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About aleksnil

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  1. aleksnil

    Should I learn how to draw?

      That is true, BUT! We don't need to do only one thing in life. Those who succeed at one skill often do the same with others. I'm not talking about becoming the next Picasso, but while you learn programming which is exhausting and time consuming as you said, why not learn to draw on the side?  I know I'm not going to stop playing guitar just because I started programming, and even tho you won't be making magic with your pencil atleast you can make your games personal. But yes, I agree with you. Don't go 100% both at the same time, rather use sample sprites and later draw your own creations!
  2. aleksnil

    Too much Ideas - Not enough skills

    You must evaluate your current skill set, Of course you can't start making a complex and complicated game if you lack both artwork skills (drawing, photoshop, texturing, animation) and programming skills. It's "easy" to come up with a great idea, the hard part is realizing it, because that's when hard work and experience comes into the picture. I'm currently learning as I go, and I know that to make the next block buster game I'm not even close with my current skills. Don't get ahead of yourself. The reason you stop up is because you don't have experience and skills. It's like repairing a car when you don't know the name of each part. But learning as you go is not the problem, but biting over more than you can chew is. Also artwork is not a huge concern in the beginning. Learn to program the game with shady graphics at first, then when you are good enough to actually make games, then develop your artwork. You could do all at the same time but then you need extremely good discipline since you're learning two skill sets at the same time and the learning frustration will be double.  
  3. aleksnil

    Xbox One dev. language and engine etc?

    This is the latest news I have read, came 20/08 http://news.xbox.com/2013/08/gamescom-indie
  4. aleksnil

    Xbox One dev. language and engine etc?

    So Some of you think that it might be a new XNA down the line, and other think that it will be a variant of metroapp.  So with other words, there is no way to know what to start making games with? If you start with i.ex winRT and that is not featured with Xone, then you must start back at start? It seems to me they don't want to be indie-friendly at ALL. Just focusing for the indie companies who are currently really established. What about the PS4, do we know anything there? 
  5. Hi, Just started out learning XNA but a quick question. I read a little about the Xbox One, and they say it will be Indie friendly. But how will you write for it? Since it's confirmed xna is dead by support, and they haven't announced any new framework. How are you suppose to write games for it? Someone suggested just writing games for win8, since that most likely will support xone in some way, but what do you think are the best options? Sit on the fence and wait for the new "xna", or another route? MonoGame supports win8 as of now I think, does that mean that it may support xone and that we can proceed making games as of now with xna?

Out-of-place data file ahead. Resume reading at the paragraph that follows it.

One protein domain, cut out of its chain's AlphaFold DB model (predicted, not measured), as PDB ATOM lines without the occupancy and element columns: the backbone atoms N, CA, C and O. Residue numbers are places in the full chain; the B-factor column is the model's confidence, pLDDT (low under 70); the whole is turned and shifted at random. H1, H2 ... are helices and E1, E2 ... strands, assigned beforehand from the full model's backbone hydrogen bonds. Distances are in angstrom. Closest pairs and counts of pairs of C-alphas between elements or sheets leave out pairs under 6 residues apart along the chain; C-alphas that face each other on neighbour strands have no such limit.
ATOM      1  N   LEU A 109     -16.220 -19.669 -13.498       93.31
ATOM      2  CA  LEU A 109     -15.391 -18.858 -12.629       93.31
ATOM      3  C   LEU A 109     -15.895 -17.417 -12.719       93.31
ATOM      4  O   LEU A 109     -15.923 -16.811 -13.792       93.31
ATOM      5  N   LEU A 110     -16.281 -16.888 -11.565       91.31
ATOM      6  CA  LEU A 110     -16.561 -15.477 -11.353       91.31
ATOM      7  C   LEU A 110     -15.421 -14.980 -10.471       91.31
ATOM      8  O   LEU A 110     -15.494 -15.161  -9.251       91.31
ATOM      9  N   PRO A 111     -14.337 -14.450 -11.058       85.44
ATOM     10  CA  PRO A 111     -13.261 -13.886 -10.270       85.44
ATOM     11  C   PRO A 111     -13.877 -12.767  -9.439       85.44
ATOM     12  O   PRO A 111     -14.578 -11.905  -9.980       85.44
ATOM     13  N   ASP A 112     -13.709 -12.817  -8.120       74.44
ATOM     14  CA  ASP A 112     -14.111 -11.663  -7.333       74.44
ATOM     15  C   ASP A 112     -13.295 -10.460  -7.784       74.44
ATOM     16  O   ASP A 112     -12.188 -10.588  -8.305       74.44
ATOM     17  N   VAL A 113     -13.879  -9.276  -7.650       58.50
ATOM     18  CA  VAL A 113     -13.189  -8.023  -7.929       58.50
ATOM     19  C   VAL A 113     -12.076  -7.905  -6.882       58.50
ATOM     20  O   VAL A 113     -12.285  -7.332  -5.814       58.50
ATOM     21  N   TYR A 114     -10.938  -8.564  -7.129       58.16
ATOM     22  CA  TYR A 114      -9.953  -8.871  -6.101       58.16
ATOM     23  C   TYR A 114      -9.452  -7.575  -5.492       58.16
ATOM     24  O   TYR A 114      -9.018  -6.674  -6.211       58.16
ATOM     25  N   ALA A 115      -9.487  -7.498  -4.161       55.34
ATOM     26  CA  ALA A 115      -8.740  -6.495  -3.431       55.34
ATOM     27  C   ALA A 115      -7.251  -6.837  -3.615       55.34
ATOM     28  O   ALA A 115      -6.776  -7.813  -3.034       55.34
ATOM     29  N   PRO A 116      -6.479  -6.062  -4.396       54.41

6. aleksnil

    Starting up! Where, what and how?

    Thanks for response guys. So what you are saying is that learning XNA won't be the dumbest thing to do. Since this monogame is essentially a followup, will it be the same to code in? What is the difference? Why not just start in monogame?  Another thing, if you make i game in either monogame or XNA would you have to pay license? Is there any legal issues with using either? This is a little further down the road, but still I'm wondering : )
  7. Hi! I will start to say that I know that this has been told maybe a million times, but i can't seem to find a specific answer anywhere for my question. But anyway, Hi! My name is Aleks and I'm 23. I`ve been inspired to dive into the whole indie "scene". At first just to dip my toe and see if I enjoy the water. I have no preknowledge of coding nor art, so this will at first start as a learning experience. Everyone started somewhere, so I'm not discouraged. I poked around and very many suggested c# + XNA as a great working area. But! Here comes some questions. 1. Is xna dead?  With this I understand that it's just not supported anymore and of course still will be working. But should I use time learning it as a noobie, if I in the long run want to publish something and have used all my time on a "dead horse"? What else should I use? 2. Should I use months and years learning c# in and out before attempting game programming? Or rather learn along, with first easy games? ( any recommendations?) 3. Do you have any other tips for a guy who starts out from scratch? I'm eager to learn, and if I fail in the long run, so be it. Anyhow it will be a fun and educating experience. My big " goal " in the long run( years) is of course to release a game like SMB or braid or anything like that. ( please don't try to dis encourage, I'm  capable of doing that on my own hehe.) I want to put most hours in something that is relevant to game making at first and find a balance with not biting over more than I can chew. I understand that instant gratification is a key for staying motivated, but with an ocean of bad (and good) tutorials, it's easy getting lost. Thanks for any answers    
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